Closed die forging, otherwise known as impression-die forging, is a process used mostly for manufacturing small scale precision parts. While there are a range of custom metal forging processes, closed-die is one of the most common due to its speed and consistency. The process compresses two closed dies together, both with a mould or impression inside, until the two billets meet, leaving the piece of metal inside to form a particular shape inside the parts. This method of forging manufactures higher quality products with an increase in strength and durability. So what are some of the other advantages and disadvantages of this process?
In closed die forging, the metal is manufactured by pushing the grain together. This in turn means the internal structure is compressed and reinforced, producing a continual grain bond throughout the solid shape. This, of course, leads to higher strength and improved working performance.
The benefit of closed die forging is that similar to CNC machining, there are much better accuracy and net shape results than open die forging, due to the two moulds being pushed together forcing the metal to form a more precise shape.
Due to the fact that closed die forging relies on durable and reinforced methods of shaping and manipulating, the process is suitable for almost all types of metal, so long as the metal being shaped is heated to an appropriate temperature.
Another advantage is the use of a closed die method forces the metal to form to a precise shape and causes a strong surface finish. As the moulds and surfaces in which the metal is pushed between are smooth, the finish is very similar to CNC machining and much less rough than open die forging. This of course means fewer post-production costs, leaving the price per unit less and allowing for a higher quality product to be produced for less.
As the precision in closed-die forging is much more reliable than open-die, it can often minimise the need for post-machining. This can be a more cost-effective way of achieving a certain shape when producing multiple copies of the same design. As the method is also enclosed and confined within the moulds, less clean-up is required, less waste is produced and the time it takes to prepare between operational production is lessened. This can also be considered a more environmentally friendly method of producing as the risk of waste and tiny shards of metal are eradicated.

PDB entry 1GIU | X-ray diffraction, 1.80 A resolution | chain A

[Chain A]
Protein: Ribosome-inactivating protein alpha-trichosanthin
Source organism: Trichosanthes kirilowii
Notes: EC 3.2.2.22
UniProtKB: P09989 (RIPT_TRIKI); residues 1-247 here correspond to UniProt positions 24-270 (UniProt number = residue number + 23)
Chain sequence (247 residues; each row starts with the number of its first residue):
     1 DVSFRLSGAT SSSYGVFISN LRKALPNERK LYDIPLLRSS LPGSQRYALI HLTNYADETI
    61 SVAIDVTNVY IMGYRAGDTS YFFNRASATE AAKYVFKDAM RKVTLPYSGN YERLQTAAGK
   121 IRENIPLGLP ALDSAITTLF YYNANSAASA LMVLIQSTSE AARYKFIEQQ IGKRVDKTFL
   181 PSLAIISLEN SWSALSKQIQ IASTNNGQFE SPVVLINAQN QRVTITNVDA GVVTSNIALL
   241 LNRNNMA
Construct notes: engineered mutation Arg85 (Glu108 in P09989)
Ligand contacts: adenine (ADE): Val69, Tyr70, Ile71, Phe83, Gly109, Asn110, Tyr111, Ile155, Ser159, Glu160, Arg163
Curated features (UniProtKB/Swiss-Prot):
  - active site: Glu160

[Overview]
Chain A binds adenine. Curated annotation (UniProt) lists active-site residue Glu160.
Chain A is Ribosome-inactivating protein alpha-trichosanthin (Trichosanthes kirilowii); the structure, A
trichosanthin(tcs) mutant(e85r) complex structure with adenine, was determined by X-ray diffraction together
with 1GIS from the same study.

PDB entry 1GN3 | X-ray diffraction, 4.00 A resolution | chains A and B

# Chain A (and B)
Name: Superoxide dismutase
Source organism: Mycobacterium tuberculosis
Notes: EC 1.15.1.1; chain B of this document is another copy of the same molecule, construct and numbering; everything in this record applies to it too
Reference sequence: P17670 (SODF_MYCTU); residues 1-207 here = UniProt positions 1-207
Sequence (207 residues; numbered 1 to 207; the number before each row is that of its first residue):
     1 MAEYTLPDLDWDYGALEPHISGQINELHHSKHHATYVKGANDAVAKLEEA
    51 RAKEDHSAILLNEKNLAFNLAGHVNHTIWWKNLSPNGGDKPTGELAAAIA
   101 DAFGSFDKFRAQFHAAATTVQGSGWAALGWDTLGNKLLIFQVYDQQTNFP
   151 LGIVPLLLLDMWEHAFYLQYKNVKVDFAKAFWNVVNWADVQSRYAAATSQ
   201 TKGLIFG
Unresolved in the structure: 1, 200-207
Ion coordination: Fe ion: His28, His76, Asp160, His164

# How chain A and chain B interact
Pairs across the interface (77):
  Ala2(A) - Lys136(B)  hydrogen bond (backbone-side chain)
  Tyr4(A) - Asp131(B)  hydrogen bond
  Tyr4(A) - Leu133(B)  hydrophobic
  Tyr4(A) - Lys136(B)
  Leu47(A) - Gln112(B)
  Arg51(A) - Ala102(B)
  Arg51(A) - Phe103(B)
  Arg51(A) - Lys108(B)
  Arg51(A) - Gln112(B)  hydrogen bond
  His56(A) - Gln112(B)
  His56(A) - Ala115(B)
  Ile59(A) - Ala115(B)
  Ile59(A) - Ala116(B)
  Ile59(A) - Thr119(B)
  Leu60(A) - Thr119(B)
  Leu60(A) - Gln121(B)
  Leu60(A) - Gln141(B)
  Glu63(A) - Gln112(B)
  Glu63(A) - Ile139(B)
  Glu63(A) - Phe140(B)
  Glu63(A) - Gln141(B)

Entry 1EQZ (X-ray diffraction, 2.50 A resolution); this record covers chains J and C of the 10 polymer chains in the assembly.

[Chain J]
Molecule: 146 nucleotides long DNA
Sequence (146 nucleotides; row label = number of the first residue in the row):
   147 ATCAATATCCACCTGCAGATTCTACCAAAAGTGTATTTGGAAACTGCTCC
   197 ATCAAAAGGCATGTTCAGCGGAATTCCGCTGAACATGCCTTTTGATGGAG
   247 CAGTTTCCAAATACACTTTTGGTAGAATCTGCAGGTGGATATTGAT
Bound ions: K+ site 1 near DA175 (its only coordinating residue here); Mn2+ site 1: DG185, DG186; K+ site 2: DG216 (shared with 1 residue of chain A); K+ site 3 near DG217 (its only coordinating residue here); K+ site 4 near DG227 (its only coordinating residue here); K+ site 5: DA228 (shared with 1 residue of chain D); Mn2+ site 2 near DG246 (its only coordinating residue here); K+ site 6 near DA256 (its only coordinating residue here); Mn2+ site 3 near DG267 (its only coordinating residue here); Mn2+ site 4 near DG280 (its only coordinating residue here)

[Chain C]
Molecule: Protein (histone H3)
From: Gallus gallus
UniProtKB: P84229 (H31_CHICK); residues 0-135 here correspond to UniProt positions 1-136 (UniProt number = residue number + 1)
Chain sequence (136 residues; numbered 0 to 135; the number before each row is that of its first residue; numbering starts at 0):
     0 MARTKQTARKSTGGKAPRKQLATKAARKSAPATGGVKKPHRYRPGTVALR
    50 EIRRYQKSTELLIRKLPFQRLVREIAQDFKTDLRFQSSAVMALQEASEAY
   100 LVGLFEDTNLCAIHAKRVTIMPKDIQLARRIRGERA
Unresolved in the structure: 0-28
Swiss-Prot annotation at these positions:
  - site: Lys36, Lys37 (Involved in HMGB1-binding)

Obviously, due to the limits of the forging press and the components it takes to forge, there are certain size limitations to consider when thinking of producing with the closed die process. There are also shape limitations to consider, those with an irregular shape, or shapes that aren’t mirrored on each side, also those with internal parts or details within the shape, as the metal will only fit around the crevices made, there is a low level of allowance for specifications inside a particular shape.
Another disadvantage is that initial tooling costs for producing the moulds are high, making the method not cost-effective when conducting short production runs or runs with a wide variety of sizes and designs.
While closed die forgings can be initially more time consuming and expensive to set up, often including multiple prototypes to get things spot on, the quality of part and speed of manufacture is hard to compete with. After an initial set up time, parts can be quickly manufactured to exact tolerances and very high standards.
When quality and strength are the most important criteria for a manufactured part, there really is no substitute for forging – and closed die forging is repeatable, consistent and fast.